February 3, 2019- It’s no secret, the healthcare industry is facing a primary care physician shortage that’s not getting better anytime soon. Leaning on non-physician clinicians such as nurse practitioners (NPs) could reduce the enormity of that problem, according to a recent report from the United Health Group (UHG).
Currently, 13 percent of US patients live in a county with a primary care shortage, defined as having less than one primary care physician (PCP) per 2,000 patients.
The shortage impacts both rural and urban areas, although its effects are more concentrated in rural areas. However, the number of patients living in urban or suburban areas experiencing a provider shortage is nearly equal to the number of patients living in rural areas experiencing the same thing – 21 million patients versus 23 million, respectively.
As time wears on, PCPs are going to age into retirement. By 2025, one-third of the providers practicing today will be over age 65 and will be preparing for retirement.
Unfortunately, there is little primary care interest among new graduate student classes, the UHG report continued. In 2017, only one in six medical school graduates chose a primary care residency.
These disparities mean current PCPs will need to work extensive hours to treat their patients. A PCP with a typical patient panel of 2,000 patients will need to work over 17 hours each day to deliver the requisite level of primary care, chronic care management, and acute care.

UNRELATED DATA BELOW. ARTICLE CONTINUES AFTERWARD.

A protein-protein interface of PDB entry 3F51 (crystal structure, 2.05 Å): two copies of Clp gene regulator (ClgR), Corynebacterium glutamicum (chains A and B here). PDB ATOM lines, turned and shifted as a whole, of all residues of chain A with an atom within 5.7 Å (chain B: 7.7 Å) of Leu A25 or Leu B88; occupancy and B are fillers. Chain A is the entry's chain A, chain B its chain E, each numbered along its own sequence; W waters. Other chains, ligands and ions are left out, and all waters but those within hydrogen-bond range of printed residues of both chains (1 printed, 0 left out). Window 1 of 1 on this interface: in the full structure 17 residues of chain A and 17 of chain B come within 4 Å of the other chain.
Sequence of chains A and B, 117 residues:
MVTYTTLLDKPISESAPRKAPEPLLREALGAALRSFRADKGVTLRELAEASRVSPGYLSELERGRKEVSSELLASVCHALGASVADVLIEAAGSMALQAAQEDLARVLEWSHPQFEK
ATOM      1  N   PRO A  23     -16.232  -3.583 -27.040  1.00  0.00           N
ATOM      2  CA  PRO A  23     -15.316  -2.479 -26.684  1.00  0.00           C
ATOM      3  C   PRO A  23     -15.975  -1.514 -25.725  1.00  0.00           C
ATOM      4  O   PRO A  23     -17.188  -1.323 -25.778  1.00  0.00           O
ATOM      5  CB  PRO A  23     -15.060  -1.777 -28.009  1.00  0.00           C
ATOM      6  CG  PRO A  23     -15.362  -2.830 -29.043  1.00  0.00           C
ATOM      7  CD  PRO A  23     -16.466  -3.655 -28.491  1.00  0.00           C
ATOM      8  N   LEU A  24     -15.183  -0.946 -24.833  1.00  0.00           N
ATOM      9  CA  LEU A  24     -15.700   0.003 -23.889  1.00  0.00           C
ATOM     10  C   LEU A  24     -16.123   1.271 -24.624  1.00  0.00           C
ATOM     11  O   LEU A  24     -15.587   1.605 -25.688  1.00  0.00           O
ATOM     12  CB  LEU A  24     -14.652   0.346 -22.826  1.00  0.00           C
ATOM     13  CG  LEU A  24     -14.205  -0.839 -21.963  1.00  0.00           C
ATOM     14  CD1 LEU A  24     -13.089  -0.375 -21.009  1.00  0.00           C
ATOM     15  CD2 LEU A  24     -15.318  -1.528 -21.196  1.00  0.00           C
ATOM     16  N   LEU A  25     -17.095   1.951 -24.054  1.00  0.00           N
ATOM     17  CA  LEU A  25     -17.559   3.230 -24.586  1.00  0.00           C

The doctor shortage is not the only problem. Patient demand for primary care is also increasing.
By 2030, demand for primary care will increase by 38 percent among the over-65 population, and by 55 percent for the over-75 crowd. For all age groups, demand will increase by 8 percent.
Non-physician clinicians, such as nurse practitioners and physician assistants, are well-positioned to address the physician shortage in primary care. These professionals undergo extensive training, with NPs focusing on disease prevention and health management, two core tenets of primary care.
What’s more, NPs have a documented interest in primary care. Seventy-eight percent of nurse practitioners – 204,000 out of 262,000 – practice primary care, a far cry from the 33 percent of physicians choosing the same specialty.
However, some obstacles exist for fully tapping NPs to fill primary care gaps. Currently, only 22 states grant NPs full scope of practice, meaning that nurse practitioners can practice to the top of their training unsupervised. Sixteen states, Ohio included, allow NPs some practice autonomy, but enforce limits such as prescribing medications only in certain quantities.
Following expansion of NP scope of practice, the number of patients living in a county with a PCP shortage would go down from 44 million to 13 million nationwide. In rural regions, that proportion would decrease from 23 million to 8 million, a near 65 percent reduction.
At Staunton Primary Care, we strive to provide value-based care, patient wellness, and preventive care.